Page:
Original Research ARTICLE
The social situation affects how we process feedback about our actions
- 1University of Osnabrück, Germany
- 2University of British Columbia, Canada
- 3University Medical Center Hamburg-Eppendorf, Germany
Humans achieve their goals in joint action tasks either by cooperation or competition. In the present study, we investigated the neural processes underpinning error and monetary rewards processing in such cooperative and competitive situations. We used electroencephalography (EEG) and analyzed event-related potentials (ERPs) triggered by feedback in both social situations. 26 dyads performed a joint four-alternative forced choice (4AFC) visual task either cooperatively or competitively. At the end of each trial, participants received performance feedback about their individual and joint errors and accompanying monetary rewards. Furthermore, the outcome, i.e. resulting positive, negative or neutral rewards, was dependent on the pay-off matrix, defining the social situation either as cooperative or competitive. We used linear mixed effects models to analyze the feedback-related-negativity (FRN) and used the Threshold-free cluster enhancement (TFCE) method to explore activations of all electrodes and times. We found main effects of the outcome and social situation, but no interaction at mid-line frontal electrodes. The FRN was more negative for losses than wins in both social situations. However, the FRN amplitudes differed between social situations. Moreover, we compared monetary with neutral outcomes in both
social situations. Our exploratory TFCE analysis revealed that processing of feedback differs between cooperative and competitive situations at right temporo-parietal electrodes where the cooperative situation elicited more positive amplitudes. Further, the differences induced by the social situations were stronger in participants with higher scores on a perspective taking test. In sum, our results replicate previous studies about the FRN and extend them by comparing neurophysiological responses to positive and negative outcomes in a task that simultaneously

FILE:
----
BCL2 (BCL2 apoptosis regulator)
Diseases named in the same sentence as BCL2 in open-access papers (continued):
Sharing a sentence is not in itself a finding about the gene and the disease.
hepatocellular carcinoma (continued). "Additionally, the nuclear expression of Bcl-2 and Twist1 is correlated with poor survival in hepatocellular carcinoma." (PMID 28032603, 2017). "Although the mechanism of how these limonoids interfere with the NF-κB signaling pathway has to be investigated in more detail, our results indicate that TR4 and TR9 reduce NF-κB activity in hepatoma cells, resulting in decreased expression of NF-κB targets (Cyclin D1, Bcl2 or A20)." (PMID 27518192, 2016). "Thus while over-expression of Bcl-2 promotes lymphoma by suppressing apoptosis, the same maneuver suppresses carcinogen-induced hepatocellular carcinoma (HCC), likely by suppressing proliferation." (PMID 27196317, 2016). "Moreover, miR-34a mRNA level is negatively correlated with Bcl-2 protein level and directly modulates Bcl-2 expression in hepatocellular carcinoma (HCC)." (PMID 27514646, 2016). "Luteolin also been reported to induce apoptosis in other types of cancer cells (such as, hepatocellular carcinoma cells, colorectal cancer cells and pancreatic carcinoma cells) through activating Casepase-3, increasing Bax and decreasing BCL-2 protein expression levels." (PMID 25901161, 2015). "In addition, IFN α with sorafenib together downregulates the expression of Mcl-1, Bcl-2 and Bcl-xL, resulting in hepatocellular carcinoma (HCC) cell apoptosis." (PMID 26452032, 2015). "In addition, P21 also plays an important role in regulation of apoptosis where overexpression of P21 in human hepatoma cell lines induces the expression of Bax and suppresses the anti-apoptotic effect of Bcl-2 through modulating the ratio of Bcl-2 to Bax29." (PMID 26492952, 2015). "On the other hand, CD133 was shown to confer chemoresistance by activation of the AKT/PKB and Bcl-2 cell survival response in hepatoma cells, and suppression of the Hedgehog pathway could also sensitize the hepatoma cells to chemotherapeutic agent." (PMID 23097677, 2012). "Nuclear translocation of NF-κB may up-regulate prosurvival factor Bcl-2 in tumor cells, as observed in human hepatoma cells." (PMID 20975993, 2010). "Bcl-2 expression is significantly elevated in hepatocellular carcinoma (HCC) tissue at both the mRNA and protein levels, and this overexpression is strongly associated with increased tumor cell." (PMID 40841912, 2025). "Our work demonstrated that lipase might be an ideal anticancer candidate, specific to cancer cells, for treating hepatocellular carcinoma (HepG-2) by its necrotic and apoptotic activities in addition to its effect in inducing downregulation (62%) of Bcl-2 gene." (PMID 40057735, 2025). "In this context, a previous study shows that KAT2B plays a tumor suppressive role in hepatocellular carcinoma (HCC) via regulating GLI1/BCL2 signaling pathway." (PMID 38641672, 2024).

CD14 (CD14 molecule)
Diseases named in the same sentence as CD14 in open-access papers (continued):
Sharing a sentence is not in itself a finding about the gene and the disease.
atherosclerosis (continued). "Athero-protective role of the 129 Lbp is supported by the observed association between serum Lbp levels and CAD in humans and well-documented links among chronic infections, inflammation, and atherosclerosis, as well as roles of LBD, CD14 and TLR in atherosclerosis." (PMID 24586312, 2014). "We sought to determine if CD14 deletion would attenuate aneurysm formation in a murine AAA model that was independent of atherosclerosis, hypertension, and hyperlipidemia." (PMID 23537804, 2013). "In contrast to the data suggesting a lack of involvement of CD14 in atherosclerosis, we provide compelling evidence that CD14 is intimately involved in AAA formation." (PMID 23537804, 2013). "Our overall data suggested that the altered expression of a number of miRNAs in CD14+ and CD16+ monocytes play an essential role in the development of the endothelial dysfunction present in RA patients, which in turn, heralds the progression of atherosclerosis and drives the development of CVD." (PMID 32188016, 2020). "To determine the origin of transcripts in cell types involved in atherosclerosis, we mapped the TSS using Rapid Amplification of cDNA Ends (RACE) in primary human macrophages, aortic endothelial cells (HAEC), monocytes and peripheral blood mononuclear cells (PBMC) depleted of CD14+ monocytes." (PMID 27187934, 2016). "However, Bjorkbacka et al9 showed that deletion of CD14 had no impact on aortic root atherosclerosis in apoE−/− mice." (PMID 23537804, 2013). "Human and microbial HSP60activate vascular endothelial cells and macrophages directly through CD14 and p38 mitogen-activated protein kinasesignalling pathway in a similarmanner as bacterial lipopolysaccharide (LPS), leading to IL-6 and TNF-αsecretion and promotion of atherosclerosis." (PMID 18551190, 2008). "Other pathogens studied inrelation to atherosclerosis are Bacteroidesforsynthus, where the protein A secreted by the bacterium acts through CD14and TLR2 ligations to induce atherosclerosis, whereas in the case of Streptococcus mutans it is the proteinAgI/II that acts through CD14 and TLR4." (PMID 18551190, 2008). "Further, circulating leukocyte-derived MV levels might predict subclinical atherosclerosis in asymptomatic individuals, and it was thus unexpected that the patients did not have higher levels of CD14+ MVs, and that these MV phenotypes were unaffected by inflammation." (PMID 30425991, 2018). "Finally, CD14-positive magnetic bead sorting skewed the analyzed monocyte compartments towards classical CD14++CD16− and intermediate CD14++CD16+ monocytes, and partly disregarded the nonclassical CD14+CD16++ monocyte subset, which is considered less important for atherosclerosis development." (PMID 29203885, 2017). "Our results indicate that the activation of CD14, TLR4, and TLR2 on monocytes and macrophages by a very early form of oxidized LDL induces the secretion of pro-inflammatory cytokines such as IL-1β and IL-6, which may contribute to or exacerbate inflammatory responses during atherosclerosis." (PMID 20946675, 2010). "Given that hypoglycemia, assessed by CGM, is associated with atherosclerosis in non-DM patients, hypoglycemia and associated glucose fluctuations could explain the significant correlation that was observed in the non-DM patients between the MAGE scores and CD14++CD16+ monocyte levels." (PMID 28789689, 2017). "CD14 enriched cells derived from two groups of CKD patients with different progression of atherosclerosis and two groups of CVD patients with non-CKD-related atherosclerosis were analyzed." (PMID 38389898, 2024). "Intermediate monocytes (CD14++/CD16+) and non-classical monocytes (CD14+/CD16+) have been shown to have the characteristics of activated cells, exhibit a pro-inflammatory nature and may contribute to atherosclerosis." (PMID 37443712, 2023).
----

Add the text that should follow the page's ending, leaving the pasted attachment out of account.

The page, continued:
engages two participants in competitive and cooperative situations.
Keywords: Social cognition (SC), Joint Action, EEG, ERP, feedback related negativity (FRN), cooperation, competition
Received: 17 Jul 2018;
Accepted: 05 Feb 2019.
Edited by:Karl C. Klauer, University of Freiburg, Germany
Reviewed by:Annelie Rothe-Wulf, University of Freiburg, Germany
Benjamin Ernst, Katholische Universität Eichstätt-Ingolstadt, Germany
Copyright: © 2019 Czeszumski, Ehinger, Wahn and König. This is an open-access article distributed under the terms of the Creative Commons Attribution License (CC BY). The use, distribution or reproduction in other forums is permitted, provided the original author(s) and the copyright owner(s) are credited and that the original publication in this journal is cited, in accordance with accepted academic practice. No use, distribution or reproduction is permitted which does not comply with these terms.
* Correspondence: Mr. Artur Czeszumski, University of Osnabrück, Osnabrück, Germany, firstname.lastname@example.org